June offers warm nights for watching the sky but a limited amount of time to enjoy the view, with the longest days and shortest nights of the year. Even so, there is plenty to look at, with Leo diving toward the western horizon in early evening and the Summer Triangle climbing into view in the east. The triangle’s leading light, Vega, is the second-brightest star visible from most of the United States on summer evenings, only a fraction fainter than Arcturus, which is high in the south at nightfall.
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In the Sky This Month
June 22: Eltanin
Eltanin, an Arabic name that means “the serpent,” is the brightest star of Draco, the dragon, which is high in the north on summer evenings. Eltanin is as bright as the nearby North Star, Polaris.
June 23: New Moon
The Moon is “new” today, as it crosses the imaginary line between Earth and Sun. It will return to view as a thin crescent on Sunday evening, quite low in the west shortly after sunset.
June 24: Orange Triplets
A system of three orange stars is in the south-southwest at nightfall, not far to the lower right of the bright planet Saturn. 36 Ophiuchi looks like a single, faint point of light. It consists of three stars that are smaller and cooler than the Sun.
June 25: Summer Triangle
The Summer Triangle is in good view at nightfall. Its brightest point is Vega, in Lyra, the harp, which is high in the east-northeast. The faintest point, Deneb, is well to the lower left of Vega, with Altair farther to the lower right of Vega.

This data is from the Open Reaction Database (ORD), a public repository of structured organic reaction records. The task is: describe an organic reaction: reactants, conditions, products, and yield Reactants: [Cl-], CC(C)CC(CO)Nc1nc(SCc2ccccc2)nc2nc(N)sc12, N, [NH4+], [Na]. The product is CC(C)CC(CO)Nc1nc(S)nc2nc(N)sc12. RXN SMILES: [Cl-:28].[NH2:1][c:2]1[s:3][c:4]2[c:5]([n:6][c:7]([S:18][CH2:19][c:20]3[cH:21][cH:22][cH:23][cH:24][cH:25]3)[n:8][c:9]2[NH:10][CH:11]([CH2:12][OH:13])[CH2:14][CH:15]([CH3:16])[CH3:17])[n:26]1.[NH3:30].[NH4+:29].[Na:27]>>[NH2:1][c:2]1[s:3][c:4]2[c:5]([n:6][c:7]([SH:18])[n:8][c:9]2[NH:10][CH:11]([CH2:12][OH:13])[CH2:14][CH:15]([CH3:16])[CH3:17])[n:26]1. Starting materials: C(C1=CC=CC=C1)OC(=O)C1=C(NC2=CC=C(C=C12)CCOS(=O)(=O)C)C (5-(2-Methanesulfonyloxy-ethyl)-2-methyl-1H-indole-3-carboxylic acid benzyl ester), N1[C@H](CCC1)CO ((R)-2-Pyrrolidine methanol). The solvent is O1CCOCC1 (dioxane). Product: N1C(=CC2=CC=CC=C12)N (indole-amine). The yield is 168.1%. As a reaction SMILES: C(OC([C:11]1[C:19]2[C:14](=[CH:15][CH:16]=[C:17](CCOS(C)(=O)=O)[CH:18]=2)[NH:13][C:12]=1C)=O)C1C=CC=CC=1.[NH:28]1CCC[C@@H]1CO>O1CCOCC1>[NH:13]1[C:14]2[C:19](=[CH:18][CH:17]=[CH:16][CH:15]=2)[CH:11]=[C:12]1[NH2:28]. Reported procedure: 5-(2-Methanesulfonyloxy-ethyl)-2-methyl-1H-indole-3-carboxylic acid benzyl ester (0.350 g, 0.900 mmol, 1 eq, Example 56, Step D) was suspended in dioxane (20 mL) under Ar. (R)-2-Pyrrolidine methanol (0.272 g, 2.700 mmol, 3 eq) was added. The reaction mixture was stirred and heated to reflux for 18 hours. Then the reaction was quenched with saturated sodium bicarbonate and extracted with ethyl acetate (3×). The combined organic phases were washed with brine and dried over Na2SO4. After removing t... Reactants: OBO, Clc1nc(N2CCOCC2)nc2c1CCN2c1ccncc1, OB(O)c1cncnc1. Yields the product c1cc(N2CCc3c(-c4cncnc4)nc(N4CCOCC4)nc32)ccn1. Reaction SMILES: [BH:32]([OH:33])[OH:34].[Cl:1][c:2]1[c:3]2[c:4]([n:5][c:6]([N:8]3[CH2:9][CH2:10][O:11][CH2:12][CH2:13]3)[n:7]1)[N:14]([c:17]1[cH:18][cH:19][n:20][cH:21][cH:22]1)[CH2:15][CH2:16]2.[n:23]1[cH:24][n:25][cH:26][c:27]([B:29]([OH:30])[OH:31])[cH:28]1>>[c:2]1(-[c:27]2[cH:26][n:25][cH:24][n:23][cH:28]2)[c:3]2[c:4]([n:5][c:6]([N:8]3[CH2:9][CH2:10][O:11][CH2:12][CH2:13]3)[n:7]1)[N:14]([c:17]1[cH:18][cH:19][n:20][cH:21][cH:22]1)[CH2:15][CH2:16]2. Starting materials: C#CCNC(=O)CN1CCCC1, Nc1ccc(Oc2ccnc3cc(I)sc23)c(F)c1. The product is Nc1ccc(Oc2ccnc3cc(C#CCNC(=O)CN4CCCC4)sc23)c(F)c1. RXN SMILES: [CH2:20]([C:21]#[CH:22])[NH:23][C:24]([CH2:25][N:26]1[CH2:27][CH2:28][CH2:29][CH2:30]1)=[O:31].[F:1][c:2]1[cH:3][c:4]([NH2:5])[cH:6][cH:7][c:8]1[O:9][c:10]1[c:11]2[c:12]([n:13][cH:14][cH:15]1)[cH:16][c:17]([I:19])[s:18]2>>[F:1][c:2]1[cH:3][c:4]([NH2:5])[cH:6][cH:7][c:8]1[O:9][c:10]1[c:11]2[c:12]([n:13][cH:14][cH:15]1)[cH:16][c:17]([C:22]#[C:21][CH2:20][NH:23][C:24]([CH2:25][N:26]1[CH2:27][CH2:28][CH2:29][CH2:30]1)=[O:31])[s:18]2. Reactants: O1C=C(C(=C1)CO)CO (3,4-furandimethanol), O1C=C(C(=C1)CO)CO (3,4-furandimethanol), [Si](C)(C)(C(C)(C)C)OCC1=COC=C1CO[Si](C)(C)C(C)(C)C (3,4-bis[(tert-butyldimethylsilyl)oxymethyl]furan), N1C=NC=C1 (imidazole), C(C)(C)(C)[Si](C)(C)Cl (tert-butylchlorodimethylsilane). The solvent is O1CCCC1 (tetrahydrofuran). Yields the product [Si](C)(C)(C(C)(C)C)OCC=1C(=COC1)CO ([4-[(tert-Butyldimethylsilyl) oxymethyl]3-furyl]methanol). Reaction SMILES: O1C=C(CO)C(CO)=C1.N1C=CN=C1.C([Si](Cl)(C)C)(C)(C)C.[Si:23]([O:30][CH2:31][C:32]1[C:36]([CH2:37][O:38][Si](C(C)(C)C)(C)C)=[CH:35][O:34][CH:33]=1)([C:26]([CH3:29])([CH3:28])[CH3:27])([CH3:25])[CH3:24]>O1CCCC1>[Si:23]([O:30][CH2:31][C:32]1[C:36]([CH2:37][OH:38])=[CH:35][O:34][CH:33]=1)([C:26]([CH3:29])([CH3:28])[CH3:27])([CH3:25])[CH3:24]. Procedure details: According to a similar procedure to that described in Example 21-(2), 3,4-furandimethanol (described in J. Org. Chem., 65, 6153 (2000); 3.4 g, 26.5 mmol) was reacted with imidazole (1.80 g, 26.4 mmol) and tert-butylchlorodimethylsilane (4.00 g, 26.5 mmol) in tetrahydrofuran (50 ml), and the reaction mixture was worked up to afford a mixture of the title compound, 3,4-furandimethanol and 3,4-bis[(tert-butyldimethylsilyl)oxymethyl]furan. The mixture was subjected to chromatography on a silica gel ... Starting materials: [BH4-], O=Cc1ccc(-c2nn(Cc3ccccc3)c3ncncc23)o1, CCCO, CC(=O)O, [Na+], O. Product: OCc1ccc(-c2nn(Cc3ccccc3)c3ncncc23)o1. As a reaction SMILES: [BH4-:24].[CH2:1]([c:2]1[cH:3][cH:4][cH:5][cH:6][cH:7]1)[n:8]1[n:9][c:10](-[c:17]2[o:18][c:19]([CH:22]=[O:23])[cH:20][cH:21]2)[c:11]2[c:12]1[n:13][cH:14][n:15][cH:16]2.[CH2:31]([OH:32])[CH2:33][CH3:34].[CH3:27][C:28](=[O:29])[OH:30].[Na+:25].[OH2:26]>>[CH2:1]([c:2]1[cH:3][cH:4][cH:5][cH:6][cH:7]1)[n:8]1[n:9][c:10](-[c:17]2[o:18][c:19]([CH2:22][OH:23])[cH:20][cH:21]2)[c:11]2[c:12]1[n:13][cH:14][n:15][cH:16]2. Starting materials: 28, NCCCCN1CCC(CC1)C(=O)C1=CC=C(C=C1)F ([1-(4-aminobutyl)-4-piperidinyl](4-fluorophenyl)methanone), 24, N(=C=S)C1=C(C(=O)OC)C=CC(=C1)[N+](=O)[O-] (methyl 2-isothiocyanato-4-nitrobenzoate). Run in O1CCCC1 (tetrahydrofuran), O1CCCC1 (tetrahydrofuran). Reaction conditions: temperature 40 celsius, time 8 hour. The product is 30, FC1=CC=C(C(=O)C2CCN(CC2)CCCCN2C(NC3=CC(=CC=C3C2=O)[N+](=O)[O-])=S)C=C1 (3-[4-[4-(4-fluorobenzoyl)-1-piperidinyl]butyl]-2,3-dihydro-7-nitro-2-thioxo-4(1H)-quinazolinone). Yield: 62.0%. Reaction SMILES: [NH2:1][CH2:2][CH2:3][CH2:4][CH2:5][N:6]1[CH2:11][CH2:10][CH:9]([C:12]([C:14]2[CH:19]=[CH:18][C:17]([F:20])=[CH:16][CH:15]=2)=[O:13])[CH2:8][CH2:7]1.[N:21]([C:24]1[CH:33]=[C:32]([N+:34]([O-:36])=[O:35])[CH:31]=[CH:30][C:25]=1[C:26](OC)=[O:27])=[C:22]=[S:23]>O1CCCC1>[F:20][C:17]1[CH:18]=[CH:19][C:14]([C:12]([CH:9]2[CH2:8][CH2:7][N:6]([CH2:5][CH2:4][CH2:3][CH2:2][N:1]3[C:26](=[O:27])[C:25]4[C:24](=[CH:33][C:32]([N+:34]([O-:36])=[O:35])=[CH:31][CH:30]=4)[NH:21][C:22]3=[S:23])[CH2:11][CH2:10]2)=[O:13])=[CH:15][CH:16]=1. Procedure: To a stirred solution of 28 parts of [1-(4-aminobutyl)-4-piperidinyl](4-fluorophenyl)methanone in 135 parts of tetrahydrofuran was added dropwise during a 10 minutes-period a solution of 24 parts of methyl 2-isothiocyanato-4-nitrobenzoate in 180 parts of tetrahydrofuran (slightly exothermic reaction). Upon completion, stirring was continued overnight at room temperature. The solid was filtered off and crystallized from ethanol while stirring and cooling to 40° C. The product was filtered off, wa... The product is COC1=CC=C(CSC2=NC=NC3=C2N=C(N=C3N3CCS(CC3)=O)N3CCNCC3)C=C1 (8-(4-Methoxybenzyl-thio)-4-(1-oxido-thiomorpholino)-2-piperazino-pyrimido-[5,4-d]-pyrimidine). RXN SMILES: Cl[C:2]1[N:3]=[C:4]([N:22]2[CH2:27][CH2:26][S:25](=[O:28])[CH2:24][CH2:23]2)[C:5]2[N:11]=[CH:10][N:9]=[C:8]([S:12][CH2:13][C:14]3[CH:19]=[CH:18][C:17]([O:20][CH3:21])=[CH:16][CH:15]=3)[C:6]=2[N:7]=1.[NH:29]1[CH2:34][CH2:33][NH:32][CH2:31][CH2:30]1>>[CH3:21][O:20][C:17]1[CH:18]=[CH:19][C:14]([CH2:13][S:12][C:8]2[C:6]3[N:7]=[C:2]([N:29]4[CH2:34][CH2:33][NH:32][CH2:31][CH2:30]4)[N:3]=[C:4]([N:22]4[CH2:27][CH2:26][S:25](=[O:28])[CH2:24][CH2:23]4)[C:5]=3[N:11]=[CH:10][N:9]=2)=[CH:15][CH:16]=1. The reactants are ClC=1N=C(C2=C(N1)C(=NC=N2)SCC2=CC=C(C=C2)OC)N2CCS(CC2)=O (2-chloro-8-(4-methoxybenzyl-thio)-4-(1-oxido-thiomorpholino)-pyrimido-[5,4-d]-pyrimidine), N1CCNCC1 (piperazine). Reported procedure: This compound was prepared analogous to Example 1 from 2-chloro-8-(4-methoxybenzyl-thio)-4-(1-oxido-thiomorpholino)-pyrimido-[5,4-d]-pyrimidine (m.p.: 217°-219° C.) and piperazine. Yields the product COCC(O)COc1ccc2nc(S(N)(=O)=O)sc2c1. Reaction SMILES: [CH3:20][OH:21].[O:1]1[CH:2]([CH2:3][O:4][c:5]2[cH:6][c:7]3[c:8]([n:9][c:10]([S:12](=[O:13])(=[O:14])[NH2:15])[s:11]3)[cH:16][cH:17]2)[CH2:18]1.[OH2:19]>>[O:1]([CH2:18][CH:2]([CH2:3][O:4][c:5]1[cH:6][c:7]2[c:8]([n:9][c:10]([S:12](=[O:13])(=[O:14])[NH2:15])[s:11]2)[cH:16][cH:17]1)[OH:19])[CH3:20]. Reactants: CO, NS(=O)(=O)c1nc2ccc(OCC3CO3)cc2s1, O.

June 26: June Milky Way
About an hour after nightfall, the Milky Way curves from the northeast to the south-southeast. In the northeast, look for cross-shaped Cygnus immersed in the Milky Way’s glow. And in the south, look for the scorpion and Sagittarius, the archer.
June 27: Moon and Regulus
The star Regulus perches just a whisker away from the crescent Moon this evening. It’s the leading light of Leo, the lion. The name Regulus means “the little king.” The star is also known as Alpha Leonis, 32 Leo, and more than a dozen other names.
June 28: Sagittarius Rising
Sagittarius climbs low across the southern sky on summer nights. Its brightest stars form the shape of a teapot, which clears the southeastern horizon a couple of hours after sunset. The center of the Milky Way galaxy is above the teapot’s spout.